# Lagrange multipliers: help solving for x, y and lambda

## Homework Statement

Find the local extreme values of ƒ(x, y) = x2y on the line x + y = 3

∇ƒ = λ∇g

## The Attempt at a Solution

2yxi+x^2j = λi + λj
[2yx=λ] [x^2=λ] [x+y=3]
[2yx=x^2] & [(2y)+y=3]
[2y=x] & [y=1]
x=2

This is as far as I got, and gives f(2,1)=4 as the extreme value. The solution I have (chegg.com) lists another possible solution.

On the left column, they give another solution to the equation 2y=x:
They say:
2y=x
x=0
and proceed to use the "x+y=3" equation to give an alternative extrema which is f(0,3)

Can anyone explain how they made the jump from 2y=x to x=0?
Why isn't y=0 another solution? (If x equals and 2y equals x, then y must equal zero)

Thanks in advance, screenshot from solution below

-Rudy tnich
Homework Helper

## Homework Statement

Find the local extreme values of ƒ(x, y) = x2y on the line x + y = 3

∇ƒ = λ∇g

## The Attempt at a Solution

2yxi+x^2j = λi + λj
[2yx=λ] [x^2=λ] [x+y=3]
[2yx=x^2] & [(2y)+y=3]
[2y=x] & [y=1]
x=2

This is as far as I got, and gives f(2,1)=4 as the extreme value. The solution I have (chegg.com) lists another possible solution.

On the left column, they give another solution to the equation 2y=x:
They say:
2y=x
x=0
and proceed to use the "x+y=3" equation to give an alternative extrema which is f(0,3)

Can anyone explain how they made the jump from 2y=x to x=0?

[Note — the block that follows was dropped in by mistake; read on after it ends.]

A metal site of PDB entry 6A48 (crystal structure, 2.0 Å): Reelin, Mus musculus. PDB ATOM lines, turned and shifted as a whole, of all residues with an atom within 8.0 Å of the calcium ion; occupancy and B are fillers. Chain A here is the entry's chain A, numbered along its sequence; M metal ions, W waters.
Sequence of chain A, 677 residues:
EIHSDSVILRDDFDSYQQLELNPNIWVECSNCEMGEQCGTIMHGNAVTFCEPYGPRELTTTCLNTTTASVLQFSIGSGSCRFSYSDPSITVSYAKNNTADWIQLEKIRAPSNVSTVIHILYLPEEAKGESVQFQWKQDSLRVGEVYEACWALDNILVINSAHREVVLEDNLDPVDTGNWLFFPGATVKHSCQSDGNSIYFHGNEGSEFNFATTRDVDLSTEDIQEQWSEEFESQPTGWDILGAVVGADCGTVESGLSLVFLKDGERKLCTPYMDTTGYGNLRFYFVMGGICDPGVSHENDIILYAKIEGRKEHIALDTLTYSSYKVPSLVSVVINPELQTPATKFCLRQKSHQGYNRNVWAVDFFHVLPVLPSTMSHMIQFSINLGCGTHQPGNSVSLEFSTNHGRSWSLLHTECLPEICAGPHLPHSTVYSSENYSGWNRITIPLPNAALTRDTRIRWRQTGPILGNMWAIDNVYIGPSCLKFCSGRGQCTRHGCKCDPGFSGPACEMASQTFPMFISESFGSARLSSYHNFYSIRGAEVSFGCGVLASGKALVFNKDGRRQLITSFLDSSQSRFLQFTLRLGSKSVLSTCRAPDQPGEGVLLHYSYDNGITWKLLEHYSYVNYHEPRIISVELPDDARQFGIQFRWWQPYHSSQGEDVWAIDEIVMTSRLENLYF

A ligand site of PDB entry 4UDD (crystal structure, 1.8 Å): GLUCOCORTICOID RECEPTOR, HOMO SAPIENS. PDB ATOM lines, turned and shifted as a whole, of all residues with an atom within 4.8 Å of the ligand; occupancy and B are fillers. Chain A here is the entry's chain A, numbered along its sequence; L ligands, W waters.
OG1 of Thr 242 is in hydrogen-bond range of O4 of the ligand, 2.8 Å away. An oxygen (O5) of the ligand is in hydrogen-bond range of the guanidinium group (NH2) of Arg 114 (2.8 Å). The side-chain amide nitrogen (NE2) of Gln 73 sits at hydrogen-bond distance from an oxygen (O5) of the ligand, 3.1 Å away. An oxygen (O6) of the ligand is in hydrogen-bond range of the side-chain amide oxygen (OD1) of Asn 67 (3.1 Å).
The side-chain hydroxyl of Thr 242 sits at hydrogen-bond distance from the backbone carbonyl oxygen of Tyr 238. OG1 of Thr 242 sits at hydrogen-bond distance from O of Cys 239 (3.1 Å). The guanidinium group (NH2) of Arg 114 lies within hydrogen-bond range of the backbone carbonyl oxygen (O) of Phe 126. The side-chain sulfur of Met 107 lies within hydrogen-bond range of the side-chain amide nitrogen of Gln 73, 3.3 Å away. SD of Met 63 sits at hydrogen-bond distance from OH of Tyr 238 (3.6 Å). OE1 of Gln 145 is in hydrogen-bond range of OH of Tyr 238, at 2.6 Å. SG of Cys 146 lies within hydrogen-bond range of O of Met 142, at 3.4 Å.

Why isn't y=0 another solution? (If x equals and 2y equals x, then y must equal zero)

Thanks in advance, screenshot from solution below

-Rudy

View attachment 228274
You ignored the second solution when you reduced ##2xy = x^2## to ##2y=x##. Try writing it as ##2xy-x^2=0## and factoring it.

Ray Vickson
Homework Helper
Dearly Missed

## Homework Statement

Find the local extreme values of ƒ(x, y) = x2y on the line x + y = 3

∇ƒ = λ∇g

## The Attempt at a Solution

2yxi+x^2j = λi + λj
[2yx=λ] [x^2=λ] [x+y=3]
[2yx=x^2] & [(2y)+y=3]
[2y=x] & [y=1]
x=2

This is as far as I got, and gives f(2,1)=4 as the extreme value. The solution I have (chegg.com) lists another possible solution.

On the left column, they give another solution to the equation 2y=x:
They say:
2y=x
x=0
and proceed to use the "x+y=3" equation to give an alternative extrema which is f(0,3)

Can anyone explain how they made the jump from 2y=x to x=0?
Why isn't y=0 another solution? (If x equals and 2y equals x, then y must equal zero)

Thanks in advance, screenshot from solution below

-Rudy

View attachment 228274

I think their writeup was bad. It should have said "##2xy = x^2 \Rightarrow x = 0 \; {\bf \text{or}} \; 2y = x##."